The Invisible Man appears in Mad Mad Mad Monsters (a "prequel of sorts" to Mad Monster Party?) voiced again by Allen Swift. He, his invisible wife Nagatha, and their invisible boy Ghoul and his invisible dog Goblin are invited by Baron Henry von Frankenstein to attend the wedding of Frankenstein's Monster and the Monster's Bride at the Transylvania-Astoria Hotel on the midnight of Friday the 13th.
The League of Extraordinary GentlemenEdit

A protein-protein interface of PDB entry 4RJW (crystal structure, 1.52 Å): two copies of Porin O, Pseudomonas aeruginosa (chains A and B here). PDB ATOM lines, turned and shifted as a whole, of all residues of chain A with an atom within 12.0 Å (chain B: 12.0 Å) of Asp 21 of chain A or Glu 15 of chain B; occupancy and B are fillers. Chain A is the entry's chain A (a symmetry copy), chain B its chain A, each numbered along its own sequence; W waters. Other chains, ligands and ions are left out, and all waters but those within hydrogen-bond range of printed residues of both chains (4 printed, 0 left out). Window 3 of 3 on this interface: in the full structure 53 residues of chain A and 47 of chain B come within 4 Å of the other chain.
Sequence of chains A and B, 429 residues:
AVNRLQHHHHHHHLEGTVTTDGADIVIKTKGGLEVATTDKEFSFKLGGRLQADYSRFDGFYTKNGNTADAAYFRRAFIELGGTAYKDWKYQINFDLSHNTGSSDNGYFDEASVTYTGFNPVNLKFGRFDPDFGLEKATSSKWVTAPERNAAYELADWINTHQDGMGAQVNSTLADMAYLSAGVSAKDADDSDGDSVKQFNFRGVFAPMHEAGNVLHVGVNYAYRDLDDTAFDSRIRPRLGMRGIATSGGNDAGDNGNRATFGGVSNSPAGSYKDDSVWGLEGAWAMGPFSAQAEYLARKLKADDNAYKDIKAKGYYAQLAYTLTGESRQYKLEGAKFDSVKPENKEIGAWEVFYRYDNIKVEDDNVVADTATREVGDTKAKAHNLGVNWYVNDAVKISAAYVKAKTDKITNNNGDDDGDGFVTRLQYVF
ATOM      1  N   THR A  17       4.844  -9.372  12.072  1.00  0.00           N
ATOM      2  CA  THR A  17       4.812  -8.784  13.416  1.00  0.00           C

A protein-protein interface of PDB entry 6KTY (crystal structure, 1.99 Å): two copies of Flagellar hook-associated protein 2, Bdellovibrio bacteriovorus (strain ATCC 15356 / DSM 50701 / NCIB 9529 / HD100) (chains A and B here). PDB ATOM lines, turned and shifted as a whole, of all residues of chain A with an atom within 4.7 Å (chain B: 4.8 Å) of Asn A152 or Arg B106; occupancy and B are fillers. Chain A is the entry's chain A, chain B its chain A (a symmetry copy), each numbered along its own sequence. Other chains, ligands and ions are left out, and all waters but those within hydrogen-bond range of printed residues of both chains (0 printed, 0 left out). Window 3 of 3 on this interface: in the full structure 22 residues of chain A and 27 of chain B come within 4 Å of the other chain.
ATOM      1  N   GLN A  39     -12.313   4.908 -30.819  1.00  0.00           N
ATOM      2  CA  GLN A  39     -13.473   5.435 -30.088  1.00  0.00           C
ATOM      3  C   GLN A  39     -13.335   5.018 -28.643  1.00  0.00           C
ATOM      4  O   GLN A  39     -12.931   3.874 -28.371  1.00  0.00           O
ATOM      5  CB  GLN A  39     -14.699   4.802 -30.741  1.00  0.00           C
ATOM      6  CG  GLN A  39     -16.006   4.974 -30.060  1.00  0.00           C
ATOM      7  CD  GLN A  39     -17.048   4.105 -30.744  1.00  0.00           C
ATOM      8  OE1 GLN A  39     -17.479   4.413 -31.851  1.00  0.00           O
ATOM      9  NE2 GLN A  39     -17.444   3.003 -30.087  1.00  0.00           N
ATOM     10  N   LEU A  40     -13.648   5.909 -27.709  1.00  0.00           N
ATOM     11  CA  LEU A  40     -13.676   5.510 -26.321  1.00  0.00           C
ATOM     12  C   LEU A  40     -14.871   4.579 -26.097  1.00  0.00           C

In Alan Moore and Kevin O'Neill's comic book series, The League of Extraordinary Gentlemen, Hawley Griffin is depicted as a member of the Victorian-era team of agents for which the series is named. Griffin is given the first name "Hawley" in the title (as a reference to Hawley Crippen), and it is explained that the Invisible Man killed at the end of the book was actually a half-wit albino that Griffin made invisible as a guinea pig, allowing him to escape to Rosa Coote's boarding school, where he rapes at least three women while posing as the Holy Spirit until he is captured by the rest of the League. He is portrayed as a power-hungry psychopath and murderer, as in the novel, at one point killing a random policeman solely for his uniform and nearly abandoning the rest of the team on Professor Moriarty's cavorite-powered airship. In the second volume, he assaults Mina Murray and betrays his teammates to the Martians, stealing military plans for them so he could rule the Earth with them, and telling them to disable Nemo's submarine by doing something to the water in the Thames, which is why the Red Weed is used. Moore commented that it seemed fitting for Griffin to join the Martians as both hailed from novels by H. G. Wells. He is eventually raped and killed by Mister Hyde, who was able to see him all along as his vision operates in the infrared spectrum, a fact that he had hidden from Griffin.